February 7, 2021, at 3:00 pm CT

Book Fest In Your Living Room Presents
Philippe Sands, The Ratline: The Exalted Life and Mysterious Death of a Nazi Fugitive

Zoom Webinar Author Talk + Q & A

Tickets: $6 for one virtual ticket

Philippe Sands, QC (born 17 October 1960) is a British and French lawyer at Matrix Chambers, and Professor of Laws and Director of the Centre on International Courts and Tribunals at University College London. A specialist in international law, he appears as counsel and advocate before many international courts and tribunals, including the International Court of Justice, the International Tribunal for the Law of the Sea, the European Court of Justice, the European Court of Human Rights and the International Criminal Court.

Sands serves on the panel of arbitrators at the International Centre for the Settlement of Investment Disputes (ICSID) and the Court of Arbitration for Sport (CAS).

He is the author of seventeen books on international law, including Lawless World (2005) and Torture Team (2008). His book East West Street: On the Origins of Genocide and Crimes against Humanity (2016) has been awarded numerous prizes, including the 2016 Baillie Gifford Prize for Non-Fiction. His latest book is The Ratline: Love, Lies and Justice on the Trail of a Nazi Fugitive (2020) about Otto Wächter.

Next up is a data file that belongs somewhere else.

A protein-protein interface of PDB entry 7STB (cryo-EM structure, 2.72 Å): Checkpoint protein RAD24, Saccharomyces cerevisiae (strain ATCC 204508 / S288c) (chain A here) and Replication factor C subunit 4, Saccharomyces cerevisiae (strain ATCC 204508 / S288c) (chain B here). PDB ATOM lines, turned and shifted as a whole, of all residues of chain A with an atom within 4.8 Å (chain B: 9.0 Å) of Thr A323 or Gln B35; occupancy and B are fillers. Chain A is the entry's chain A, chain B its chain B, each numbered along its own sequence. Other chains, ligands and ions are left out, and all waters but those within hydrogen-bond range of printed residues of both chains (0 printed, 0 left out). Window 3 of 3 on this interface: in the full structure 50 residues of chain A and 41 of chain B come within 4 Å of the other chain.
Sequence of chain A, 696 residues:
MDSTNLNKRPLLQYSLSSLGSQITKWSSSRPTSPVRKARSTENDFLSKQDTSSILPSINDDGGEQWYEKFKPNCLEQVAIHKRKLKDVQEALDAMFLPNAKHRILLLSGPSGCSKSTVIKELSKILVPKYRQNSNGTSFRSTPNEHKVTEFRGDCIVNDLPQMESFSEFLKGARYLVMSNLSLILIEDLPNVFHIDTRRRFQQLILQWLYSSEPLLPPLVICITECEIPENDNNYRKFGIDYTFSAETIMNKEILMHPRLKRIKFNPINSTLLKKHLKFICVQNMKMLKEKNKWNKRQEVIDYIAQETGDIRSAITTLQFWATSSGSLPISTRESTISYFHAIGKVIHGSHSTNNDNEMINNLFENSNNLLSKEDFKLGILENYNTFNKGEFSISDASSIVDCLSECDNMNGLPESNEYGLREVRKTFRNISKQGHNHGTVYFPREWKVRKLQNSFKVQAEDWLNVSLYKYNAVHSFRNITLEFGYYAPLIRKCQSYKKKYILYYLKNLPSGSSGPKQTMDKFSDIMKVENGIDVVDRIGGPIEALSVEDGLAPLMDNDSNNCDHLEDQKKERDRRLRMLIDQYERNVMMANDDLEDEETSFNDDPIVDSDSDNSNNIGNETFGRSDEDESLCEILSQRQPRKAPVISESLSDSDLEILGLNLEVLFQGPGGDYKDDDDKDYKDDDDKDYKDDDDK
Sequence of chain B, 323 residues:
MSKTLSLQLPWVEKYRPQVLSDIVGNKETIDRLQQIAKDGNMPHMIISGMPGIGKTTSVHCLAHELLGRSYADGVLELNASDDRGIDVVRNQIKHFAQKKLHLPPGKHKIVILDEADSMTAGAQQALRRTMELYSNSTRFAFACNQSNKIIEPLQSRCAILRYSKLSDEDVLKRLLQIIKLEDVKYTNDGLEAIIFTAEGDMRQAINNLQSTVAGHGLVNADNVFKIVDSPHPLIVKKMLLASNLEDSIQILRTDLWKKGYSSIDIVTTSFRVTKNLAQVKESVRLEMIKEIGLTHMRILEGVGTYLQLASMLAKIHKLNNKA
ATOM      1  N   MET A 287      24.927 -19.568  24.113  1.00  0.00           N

Since 5 February 2018 Sands has served as President of English PEN.

Baron Otto von Wächter, Austrian lawyer, husband, father, high Nazi official, senior SS officer, former governor of Galicia during the war, creator and overseer of the Krakow ghetto, indicted after as a war criminal for the mass murder of more than 100,000 Poles, hunted by the Soviets, the Americans, the British, by Simon Wiesenthal, on the run for three years, from 1945 to 1948 . . .

Philippe Sands pieces together, in riveting detail, Wächter’s extraordinary, shocking story. Given full access to the Wächter family archives–journals, diaries, tapes, and more–and with the assistance of the Wächters’ son Horst, who believes his father to have been a “good man,” Sands writes of Wächter’s rise through the Nazi high command, his “blissful” marriage and family life as their world was brought to ruin, and his four-year flight to escape justice–to the Tirol, to Rome, and the Vatican; given a new identity, on his way to a new life via “the Ratline” to Perón’s Argentina, the escape route taken by Eichmann, Mengele, and thousands of other Nazis. Wächter’s escape was cut short by his mysterious, shocking death in Rome, in the midst of the burgeoning Cold War (was he being recruited in postwar Italy by the Americans and the U.S. Army Counter Intelligence Corps or by the Soviet NKVD or by both; or was he poisoned by one side or the other, as his son believes–or by both?) . . .

An extraordinary discovery told up-close through access to a trove of family correspondence between Wächter and his wife–part historical detective story, part love story, part family memoir, part Cold War espionage thriller.